Cellist Meeka Quan DiLorenzo. Photo by James Hold/Seattle Symphony.

Meeka Quan DiLorenzo, associate principal cellist for the Seattle Symphony, is passionate about making music accessible for all – especially after the pandemic.

“The Covid-19 pandemic changed everything,” DiLorenzo said. “It changed our industry, it changed the way I think about my profession, and it changed me personally.”

“I remember in March 2020, my social media feed was suddenly exploding with people in the performing arts making videos, and performing for people the only way they could through a computer screen,” DiLorenzo continued. “I always knew that we are inherently social beings, but when we were all forced into our households and little bubbles, it struck me how quickly we became starved of community.”

But at first, DiLorenzo had mixed feelings about these new strategies of connecting.  “I struggled to feel relevant,” she said. “My profession forced me home, and it confirmed some of my worst thinking: that as a performing artist, I’m unessential.”

During the pandemic she felt disconnected from the necessity of music. “The essential workers were out there, treating the sick and dying, first-responding, checking me out at the grocery store,” she recounted. “And what was I doing? I was home, afraid for my high-risk husband, and going on never-ending walks with my then 12-year-old, who had just had his middle school career ended for good.”

After putting her cello away for the first month of the pandemic, DiLorenzo posed a question on Facebook. “I asked professional musicians if they were practicing, if they were playing, why, and for whom,” she said. “Hundreds of people answered.”

Many respondents had, like DiLorenzo, put down their instruments and taken up new activities, but others dove into music even more deeply. “Some folks were rediscovering childhood repertoire and enjoying the freedom of exploring their instrument without the pressure of performing,” DiLorenzo said. “Some picked up different instruments than they had trained on. One couple took to playing on their balcony so their neighbors could enjoy.”

Eventually, the Seattle Symphony gathered again for “audience-less” performances.  “No one could come to Benaroya Hall, but many could affordably stream our content directly to their homes,” DiLorenzo said. “It made me proud of how the organization pivoted quickly to fulfill our mission statement.”

And just like that, DiLorenzo came full circle back to her passion for accessibility.  “Although we missed our audience,” she said, “we were now more accessible than ever to certain demographics.”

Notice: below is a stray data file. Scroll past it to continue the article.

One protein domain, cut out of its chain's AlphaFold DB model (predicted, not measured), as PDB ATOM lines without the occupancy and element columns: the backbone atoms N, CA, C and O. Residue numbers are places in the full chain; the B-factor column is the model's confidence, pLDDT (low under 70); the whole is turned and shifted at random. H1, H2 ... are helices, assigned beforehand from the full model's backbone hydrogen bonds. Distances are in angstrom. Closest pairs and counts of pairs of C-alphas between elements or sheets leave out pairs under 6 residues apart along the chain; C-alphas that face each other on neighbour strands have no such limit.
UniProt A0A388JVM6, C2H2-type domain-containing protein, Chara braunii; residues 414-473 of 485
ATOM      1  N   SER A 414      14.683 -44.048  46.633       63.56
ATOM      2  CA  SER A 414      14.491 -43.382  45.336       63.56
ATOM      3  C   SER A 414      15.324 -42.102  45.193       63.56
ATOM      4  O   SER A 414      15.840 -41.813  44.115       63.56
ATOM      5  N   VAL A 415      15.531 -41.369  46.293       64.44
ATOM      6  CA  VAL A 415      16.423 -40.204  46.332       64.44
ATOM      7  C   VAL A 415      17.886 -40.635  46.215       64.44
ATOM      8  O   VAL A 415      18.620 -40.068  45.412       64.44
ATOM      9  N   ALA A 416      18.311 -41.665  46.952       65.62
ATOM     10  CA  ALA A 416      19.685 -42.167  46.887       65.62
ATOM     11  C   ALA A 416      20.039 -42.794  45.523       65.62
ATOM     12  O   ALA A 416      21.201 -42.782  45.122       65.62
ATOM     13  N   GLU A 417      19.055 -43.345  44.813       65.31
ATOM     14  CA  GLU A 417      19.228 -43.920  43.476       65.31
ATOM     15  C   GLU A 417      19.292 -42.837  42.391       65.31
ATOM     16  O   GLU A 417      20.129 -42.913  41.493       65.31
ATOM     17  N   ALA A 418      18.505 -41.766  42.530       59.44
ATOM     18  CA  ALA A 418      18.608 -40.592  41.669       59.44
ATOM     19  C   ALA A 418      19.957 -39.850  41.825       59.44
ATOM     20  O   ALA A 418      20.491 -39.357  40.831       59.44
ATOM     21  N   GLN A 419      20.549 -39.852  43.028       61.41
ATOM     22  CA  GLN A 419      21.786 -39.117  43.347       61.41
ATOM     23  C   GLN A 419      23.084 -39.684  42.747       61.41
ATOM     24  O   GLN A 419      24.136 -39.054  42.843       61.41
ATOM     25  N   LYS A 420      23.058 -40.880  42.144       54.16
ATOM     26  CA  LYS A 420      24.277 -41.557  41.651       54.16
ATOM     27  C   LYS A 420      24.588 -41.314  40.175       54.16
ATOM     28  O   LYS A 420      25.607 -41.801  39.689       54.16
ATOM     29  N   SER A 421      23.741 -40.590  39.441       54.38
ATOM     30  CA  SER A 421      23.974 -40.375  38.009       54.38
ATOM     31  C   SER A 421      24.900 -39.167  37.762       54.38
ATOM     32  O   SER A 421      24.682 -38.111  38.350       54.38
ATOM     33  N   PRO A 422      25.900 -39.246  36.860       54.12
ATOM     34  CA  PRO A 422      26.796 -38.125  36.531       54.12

Now, the cellist has several performances lined up this spring.  On May 5, DiLorenzo will join the Bellingham Symphony Orchestra for The Dream of America, and will be featured during Tan Dun’s Crouching Tiger Concerto

The Bellingham Symphony Orchestra is led by Music Director Yaniv Attar and is the Resident Orchestra of Mount Baker Theatre. “Yaniv is a wonderful artist and conductor and he has really innovative programming ideas,” DiLorenzo said. “I’m honored that he asked me to participate in The Dream of America concert.”

Crouching Tiger Hidden Dragon was a formative memory for DiLorenzo. “I grew up watching Kung Fu movies with my father, and even as a kid I knew that we were watching something that mainstream America wasn’t really interested in,” she said. “The idea that a movie all in Chinese, with an all-Chinese cast, would become such a smash hit and win four Oscars just blew me away.”

One of these Oscars was awarded to Tan Dun for Best Original Score. “Yo-Yo Ma had been a childhood hero of mine, and the fact that there he was, performing on the soundtrack of this movie, made it especially meaningful to me,” DiLorenzo said. “For this performance, I, of course, had to re-watch the movie.” 

And she had to prepare by “unlearning” some of her classical training on the cello. “I also spent a lot of time listening to the erhu, which is a Chinese instrument that is bowed and held much like a cello,” she described. “The sounds are so rich and varied, and very different from any Western instrument. The pitches are ‘bent’ and the shifting is more glissando with a ‘slide until you get there’ approach.”

Following the Bellingham concert, DiLorenzo will play in two upcoming performances for the Seattle Symphony: From Dvorák to Benshoof on May 7, and From Mendelssohn to Milhaud on June 18.  “Chamber music is also something that is near and dear to my heart,” she said. “I’ve played so many cello ensemble concerts that I have almost as many cello puns as viola jokes.”

These two programs feature Dvorak’s American quartet and Mendelssohn’s Piano Trio, neither of which DiLorenzo has played since high school.  “Relearning pieces from my youth is always a humbling experience,” she said. “I think to myself, well, this should be easier than it was when I was sixteen, but then I realize that it’s hard at 42, but for different reasons!” 

Either way, DiLorenzo expects all of these performances to be quite a “Cello-bration.”

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